• Ebook availability is exploding for your computer, ipad, or kindle, and much cheaper!
  • Search the Gordon Library for books you need to read; or WorldCat to borrow books from local libraries.
  • Check  the library's journal and magazine search for online access as a great alternative to print subscriptions.
  • Unsubscribe from junk mail lists and catalogs. If your recycling bin is stuffed with catalogs you never read, put an end to the pile with the free Catalog Choice service. Catalog Choice lets you select the catalogs you don't want to receive and sends your requests directly to the merchants.
  • Advertise for events through email and the internet rather than paper mailings and fliers.
  • Reuse envelopes to send mail to other departments.
  • Bring mugs and dishes to work to avoid using paper cups and plates. Most coffee shops (including the library cafe and all Chartwells outlets) give discounts for using your own mug.


(see Transportation Strategies for the rundown of WPI's sustainable transportation solutions)

  • Can the car completely.  For every mile that you walk, bicycle or take mass transit, you will keep 1.3% of green house gasses out of the atmosphere for every gallon of gas that you don't use.
  • Get a bike, skateboard, scooter, or moped (check out Worcester Earn-a-Bike, a great volunteer organzation where you can quickly earn your own bike for free while learning how to maintain it)
  • Use publc transportation: between Union Station trains, WooBus, SNAP vans, and the Gateway shuttle, you can do perfectly well without a car.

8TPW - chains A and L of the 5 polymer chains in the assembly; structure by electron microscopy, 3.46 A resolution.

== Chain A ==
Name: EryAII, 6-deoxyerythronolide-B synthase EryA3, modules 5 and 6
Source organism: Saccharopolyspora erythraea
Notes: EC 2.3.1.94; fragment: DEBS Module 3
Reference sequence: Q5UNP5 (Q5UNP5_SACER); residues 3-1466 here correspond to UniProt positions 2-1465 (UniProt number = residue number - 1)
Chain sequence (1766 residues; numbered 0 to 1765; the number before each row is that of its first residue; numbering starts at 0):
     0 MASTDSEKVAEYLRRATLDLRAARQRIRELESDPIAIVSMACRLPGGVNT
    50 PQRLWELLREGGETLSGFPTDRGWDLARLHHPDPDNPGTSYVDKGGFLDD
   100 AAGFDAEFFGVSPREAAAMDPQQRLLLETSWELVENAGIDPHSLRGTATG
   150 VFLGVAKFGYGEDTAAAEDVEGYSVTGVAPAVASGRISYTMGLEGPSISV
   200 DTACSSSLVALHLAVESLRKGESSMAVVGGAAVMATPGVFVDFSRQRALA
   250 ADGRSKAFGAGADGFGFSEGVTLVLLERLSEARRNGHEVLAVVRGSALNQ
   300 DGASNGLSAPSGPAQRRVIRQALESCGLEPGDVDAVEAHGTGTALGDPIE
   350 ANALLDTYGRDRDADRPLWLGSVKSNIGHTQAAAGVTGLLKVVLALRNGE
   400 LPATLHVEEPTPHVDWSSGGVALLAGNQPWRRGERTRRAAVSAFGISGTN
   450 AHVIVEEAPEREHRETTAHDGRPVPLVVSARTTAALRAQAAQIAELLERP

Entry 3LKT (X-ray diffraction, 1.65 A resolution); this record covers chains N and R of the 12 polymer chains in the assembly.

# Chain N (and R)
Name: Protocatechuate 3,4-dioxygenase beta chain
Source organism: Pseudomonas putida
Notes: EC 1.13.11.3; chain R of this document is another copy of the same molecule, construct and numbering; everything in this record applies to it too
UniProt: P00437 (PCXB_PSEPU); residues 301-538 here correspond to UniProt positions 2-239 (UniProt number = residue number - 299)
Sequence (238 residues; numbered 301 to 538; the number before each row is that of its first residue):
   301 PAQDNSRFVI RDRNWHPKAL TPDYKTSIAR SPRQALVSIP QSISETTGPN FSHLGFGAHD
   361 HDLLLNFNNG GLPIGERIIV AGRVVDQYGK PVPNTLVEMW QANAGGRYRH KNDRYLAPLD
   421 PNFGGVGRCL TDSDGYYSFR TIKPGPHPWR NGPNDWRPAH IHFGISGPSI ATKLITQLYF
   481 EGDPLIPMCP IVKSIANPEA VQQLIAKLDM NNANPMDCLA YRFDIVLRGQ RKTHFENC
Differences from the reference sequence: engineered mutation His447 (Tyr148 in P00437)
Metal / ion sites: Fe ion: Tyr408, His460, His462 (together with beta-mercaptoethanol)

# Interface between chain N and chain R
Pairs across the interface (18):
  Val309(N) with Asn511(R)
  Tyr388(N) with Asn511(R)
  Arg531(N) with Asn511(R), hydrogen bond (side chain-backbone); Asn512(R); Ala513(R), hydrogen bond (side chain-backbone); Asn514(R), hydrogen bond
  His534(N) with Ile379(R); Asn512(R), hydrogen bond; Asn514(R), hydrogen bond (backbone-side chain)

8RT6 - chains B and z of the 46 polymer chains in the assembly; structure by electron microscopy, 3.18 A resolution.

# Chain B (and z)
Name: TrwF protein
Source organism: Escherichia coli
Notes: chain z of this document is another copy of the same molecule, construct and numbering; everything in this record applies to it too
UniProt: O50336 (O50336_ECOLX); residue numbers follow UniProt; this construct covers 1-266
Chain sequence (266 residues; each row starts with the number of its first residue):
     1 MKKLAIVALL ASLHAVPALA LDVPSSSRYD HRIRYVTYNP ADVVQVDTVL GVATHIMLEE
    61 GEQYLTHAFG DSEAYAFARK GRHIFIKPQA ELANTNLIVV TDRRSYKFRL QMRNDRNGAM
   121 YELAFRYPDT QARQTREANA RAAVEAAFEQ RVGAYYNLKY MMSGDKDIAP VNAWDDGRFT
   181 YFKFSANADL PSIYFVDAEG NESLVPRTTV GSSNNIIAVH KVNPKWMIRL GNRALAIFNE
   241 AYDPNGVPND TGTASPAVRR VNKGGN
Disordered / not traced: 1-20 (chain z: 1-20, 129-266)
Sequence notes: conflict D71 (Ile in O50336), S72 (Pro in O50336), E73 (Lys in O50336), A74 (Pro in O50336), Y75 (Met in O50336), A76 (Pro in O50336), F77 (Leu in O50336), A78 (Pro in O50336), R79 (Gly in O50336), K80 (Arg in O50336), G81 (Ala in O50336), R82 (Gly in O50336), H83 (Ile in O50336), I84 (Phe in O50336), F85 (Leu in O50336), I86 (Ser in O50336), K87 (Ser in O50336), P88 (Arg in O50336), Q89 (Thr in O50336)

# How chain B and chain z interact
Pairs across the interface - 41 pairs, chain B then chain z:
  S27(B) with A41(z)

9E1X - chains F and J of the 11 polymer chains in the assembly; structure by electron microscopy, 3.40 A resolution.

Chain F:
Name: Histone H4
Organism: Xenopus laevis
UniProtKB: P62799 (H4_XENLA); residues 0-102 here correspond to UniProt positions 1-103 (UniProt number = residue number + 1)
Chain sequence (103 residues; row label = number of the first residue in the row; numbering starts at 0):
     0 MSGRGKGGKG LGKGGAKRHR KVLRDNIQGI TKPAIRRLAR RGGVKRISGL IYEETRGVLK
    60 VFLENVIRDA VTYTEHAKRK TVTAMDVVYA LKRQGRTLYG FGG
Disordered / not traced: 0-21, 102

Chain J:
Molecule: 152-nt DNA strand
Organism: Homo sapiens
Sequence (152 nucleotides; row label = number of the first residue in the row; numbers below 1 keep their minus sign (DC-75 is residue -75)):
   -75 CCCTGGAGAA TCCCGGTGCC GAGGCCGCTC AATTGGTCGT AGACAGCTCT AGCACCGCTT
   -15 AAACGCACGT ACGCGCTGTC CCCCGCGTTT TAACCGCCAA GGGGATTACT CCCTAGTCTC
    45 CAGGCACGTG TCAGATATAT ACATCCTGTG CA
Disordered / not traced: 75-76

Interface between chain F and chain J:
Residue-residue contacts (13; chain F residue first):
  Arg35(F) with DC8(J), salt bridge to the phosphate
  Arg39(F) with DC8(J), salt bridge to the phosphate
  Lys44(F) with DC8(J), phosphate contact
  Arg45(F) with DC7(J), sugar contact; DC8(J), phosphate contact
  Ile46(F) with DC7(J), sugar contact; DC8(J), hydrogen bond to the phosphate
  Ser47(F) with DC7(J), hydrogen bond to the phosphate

• Join Zipcar program (there are two cars on campus!), or Carpool World for ride-sharing.
  • Drive slower.  The faster you drive, the more wind resistance you build up (Drag Force = 1/2*density*velocity^2*coefficient*area, velocity squared people!), and that uses much more fuel. Ease up on the highway and you'll go further between fill-ups.
  • Maximize your car's effiency with good maintenance. Keeping your car tires properly inflated (something you can do at every gas station) will avoid losing up to15% of your gas mileage. Old spark plugs can substantially reduce fuel economy.
  • If in the market for buying a car, buy used to avoid manufacturing and industrial energy. Get a small car, a hybrid, or a clean diesel car (thats right, diesel is no longer the dirty choice).

Recycling and Waste

  • The best way to minimize trash is to minimize the amount of stuff you use. Recycling is much better than throwing it away, but melting down plastic and reshaping paper is still a heavy industry. Know the real facts of recycled and virgin materials.
  • What goes where? Help make WPI more sustainable and reduce our amount of trash by recycling most of your disposables. In order to find out how to do so, and what items are acceptable, check our  recycling guidelines.
  • It takes 95% less energy to recycle aluminum than to make it from raw materials.  Significant savings comes from recycling glass, plastics, paper and steel. Look for recycling bins around your resident hall and classrooms.
  • Giving away or selling used electronics are great ways to extend their use and keep them out of landfills. WPI has hard electronic recycling with the IRN, and also reuses our old computers and electronics by giving them to Worcester Public Schools and others. Talk to your RA or the Facilities Department (ext 5500) about responsibly disposing of your functioning electronics.
  • If your recycling bin is stuffed with catalogs you never read, put an end to the pile with the free Catalog Choice service. Catalog Choice lets you select the catalogs you don't want to receive and sends your requests directly to the merchants. 
  • Join WPI in Recyclemania in January and compete with colleges and universities around the nation to help eliminate waste!
  • If you're tired of the same old clothes, hold a clothing swap on your floor, or trade them up at Goodwill or the Clark Community Thrift Store.
  • Instead of tossing your gently used small appliances and clothes at the end of the academic year, bring them to a recycling bin that will benefit local nonprofits.  Bins will be out two weeks before our move-out date.